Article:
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One of the plants in the garden developed brown yellowish spots on the leaves. All of the infected leaves are high. The bottom ones show no illness.

We've had lots of rain, followed by extreme heat. Relative humidity is 60% at 34 C. Is this Septoria Leaf Spot?

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If the infected leaves shown are the same as other infected leaves, I'd say this is septoria leaf spot. The weather conditions prior were ideal for the fungus to grow. Usually the lower leaves are infected first but since you've mulched with straw, soil (that contains the fungus) splashed on lower leaves has been prevented.

Early blight has concentric (round) spots that develop first and is easy to distinguish between septoria leaf spot. Tomatoes can be affected by both so check over your plant. But be careful not to touch uninfected leaves if you've touched those infected ones! The fungus can be spread that way.

Both How To Identify and Treat Septoria Leaf Spot and Septoria Leaf Spot of Tomato have good advice. I tend to err on the side of caution. When removing infected leaves, I'd use disposable gloves (mine are nitrile) on the left hand to grasp the infected leaves and sharp clippers or even scissors to cut the leaves. If I have to push past healthy leaves to clip infected ones, I'd have a cup of hydrogen peroxide with me to dip the clippers in after each cut to minimize any chance of the fungus spreading. But then, I can be a bit fanatical about my plants.

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    Excellent advice, Jude. Do you have a vegey garden going with tomatoes? What varieties are you using? Pruning to do good usually only spreads disease more. I use alcohol instead of H2O2. If only people saw all the spores available to infect vulnerable plants they would be erring on the side of caution as well. Your point on his mulching is perfect to explain why the lower leaves weren't infected firstus.
    – stormy
    Jun 23 '17 at 19:18
  • I wish I did but no. I had a huge vegetable garden at one time, prize winning too. The last place I had was sold when I couldn't keep up any more. Needed repairs too - couldn't afford it. Wasn't good for a garden as mainly shaded, plus my wild 'pets' visited me regularly. They're hard on plants (my avatar is one visitor). Living in a condo now but it's only for a few years. Was supposed to get a small garden plot but never happened so I gave my Early Girl and another early one (forget the name) to a good friend and we'll harvest together. I'm teaching her about gardening and plants.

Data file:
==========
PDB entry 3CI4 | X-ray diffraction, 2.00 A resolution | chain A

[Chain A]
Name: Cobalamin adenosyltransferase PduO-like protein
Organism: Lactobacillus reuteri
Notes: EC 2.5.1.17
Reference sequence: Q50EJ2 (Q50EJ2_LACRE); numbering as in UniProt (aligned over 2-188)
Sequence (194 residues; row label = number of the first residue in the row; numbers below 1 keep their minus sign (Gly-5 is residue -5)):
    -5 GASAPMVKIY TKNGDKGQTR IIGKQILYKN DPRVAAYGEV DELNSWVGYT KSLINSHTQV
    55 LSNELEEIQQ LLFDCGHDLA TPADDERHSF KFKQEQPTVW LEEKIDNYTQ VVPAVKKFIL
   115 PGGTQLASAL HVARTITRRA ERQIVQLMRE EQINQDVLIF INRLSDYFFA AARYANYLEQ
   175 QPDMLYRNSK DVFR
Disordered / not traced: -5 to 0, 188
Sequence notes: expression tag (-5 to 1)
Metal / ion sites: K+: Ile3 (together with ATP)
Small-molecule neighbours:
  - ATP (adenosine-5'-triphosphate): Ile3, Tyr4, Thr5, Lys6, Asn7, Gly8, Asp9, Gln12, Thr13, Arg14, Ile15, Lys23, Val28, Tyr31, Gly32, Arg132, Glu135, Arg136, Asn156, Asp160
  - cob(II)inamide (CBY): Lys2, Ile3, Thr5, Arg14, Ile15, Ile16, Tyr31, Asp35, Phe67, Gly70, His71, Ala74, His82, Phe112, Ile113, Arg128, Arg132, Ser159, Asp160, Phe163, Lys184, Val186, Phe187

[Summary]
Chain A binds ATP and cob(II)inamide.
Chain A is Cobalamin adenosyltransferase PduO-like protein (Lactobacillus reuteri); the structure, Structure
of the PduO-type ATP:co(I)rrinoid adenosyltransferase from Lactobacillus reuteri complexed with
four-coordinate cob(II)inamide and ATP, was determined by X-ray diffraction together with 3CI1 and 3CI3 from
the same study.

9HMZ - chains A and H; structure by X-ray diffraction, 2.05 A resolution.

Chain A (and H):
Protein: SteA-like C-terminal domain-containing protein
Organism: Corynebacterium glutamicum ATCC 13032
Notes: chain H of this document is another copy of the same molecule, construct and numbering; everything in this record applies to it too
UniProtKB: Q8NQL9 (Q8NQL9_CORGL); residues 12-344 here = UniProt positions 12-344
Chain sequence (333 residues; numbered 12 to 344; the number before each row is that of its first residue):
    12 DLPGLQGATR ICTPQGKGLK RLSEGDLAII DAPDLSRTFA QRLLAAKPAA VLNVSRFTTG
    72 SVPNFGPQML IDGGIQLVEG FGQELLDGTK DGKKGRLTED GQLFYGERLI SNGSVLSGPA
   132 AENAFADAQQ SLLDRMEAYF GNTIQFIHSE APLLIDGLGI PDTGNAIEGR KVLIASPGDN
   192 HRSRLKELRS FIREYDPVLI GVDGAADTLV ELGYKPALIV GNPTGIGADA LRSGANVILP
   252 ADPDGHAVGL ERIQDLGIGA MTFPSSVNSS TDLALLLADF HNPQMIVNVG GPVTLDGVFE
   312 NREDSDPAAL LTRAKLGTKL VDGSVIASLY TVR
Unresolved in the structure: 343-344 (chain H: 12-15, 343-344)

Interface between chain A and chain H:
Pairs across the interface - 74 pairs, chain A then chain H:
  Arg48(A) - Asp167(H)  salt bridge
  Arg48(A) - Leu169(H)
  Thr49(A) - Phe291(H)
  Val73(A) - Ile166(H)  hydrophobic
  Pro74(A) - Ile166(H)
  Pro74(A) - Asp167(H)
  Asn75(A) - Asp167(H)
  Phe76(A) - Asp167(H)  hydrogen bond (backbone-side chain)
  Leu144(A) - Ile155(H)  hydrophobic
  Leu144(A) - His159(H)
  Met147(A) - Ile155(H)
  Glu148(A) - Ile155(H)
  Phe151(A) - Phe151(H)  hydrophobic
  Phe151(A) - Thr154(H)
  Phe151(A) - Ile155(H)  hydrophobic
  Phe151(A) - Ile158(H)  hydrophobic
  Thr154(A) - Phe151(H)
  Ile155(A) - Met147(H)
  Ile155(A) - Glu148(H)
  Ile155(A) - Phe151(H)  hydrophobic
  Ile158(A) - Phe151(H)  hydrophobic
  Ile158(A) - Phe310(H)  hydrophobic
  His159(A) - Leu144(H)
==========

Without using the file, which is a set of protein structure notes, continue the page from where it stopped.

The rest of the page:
– Jude
    Jun 23 '17 at 21:54
  • Only tomatoes grown in a greenhouse do well here. All are badly affected by late blight so home gardeners need to use earliest varieties possible to have some tomatoes before it hits. Come August, it's hot with little rain but nights are cool and humid and fungal diseases thrive. Powdery mildew's evident on many plants including trees. 10 months of rain and 2 months of drought best describes the climate here.
    – Jude
    Jun 23 '17 at 22:04
  • Blight taught me a huge lesson decades ago! I am sorry you lost your home. If it helps, I lost 2 homes in 2008. Banks are very very bad. I am trying a new greenhouse tomato variety, Applegate. Indeterminate major vine type that will need special staking. Supposedly the most flavorful of the 'green house' varieties. I'll let you know. I love raccoons. They are hard on chickens as well. Come out to find a perfectly autopsied chicken with organs all arranged and grouped with precision. No chicken left of course. Love raccoons! Can you keep them out of your greenhouse?
    – stormy
    Jun 24 '17 at 17:26
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    The only solution I have found is to mulch with a lot of dried grass clippings to prevent splash up. When I keep up with it, I have zero issues. If I slack, it appears.
    – Evil Elf
    Jun 26 '17 at 12:41
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I had the same problem. Maybe this can help you: Septoria leaf spot, or Septoria lycopersici, is a fungus that looks like gray or brown spots surrounded by yellowed areas, and usually starts at the lowest leaves. Do what you can to reduce moisture in the area by removing affected leaves, watering the soil without wetting the leaves, and doing what you can to increase air movement to help evaporation. Be careful not to cross-contaminate. Use a fungicide.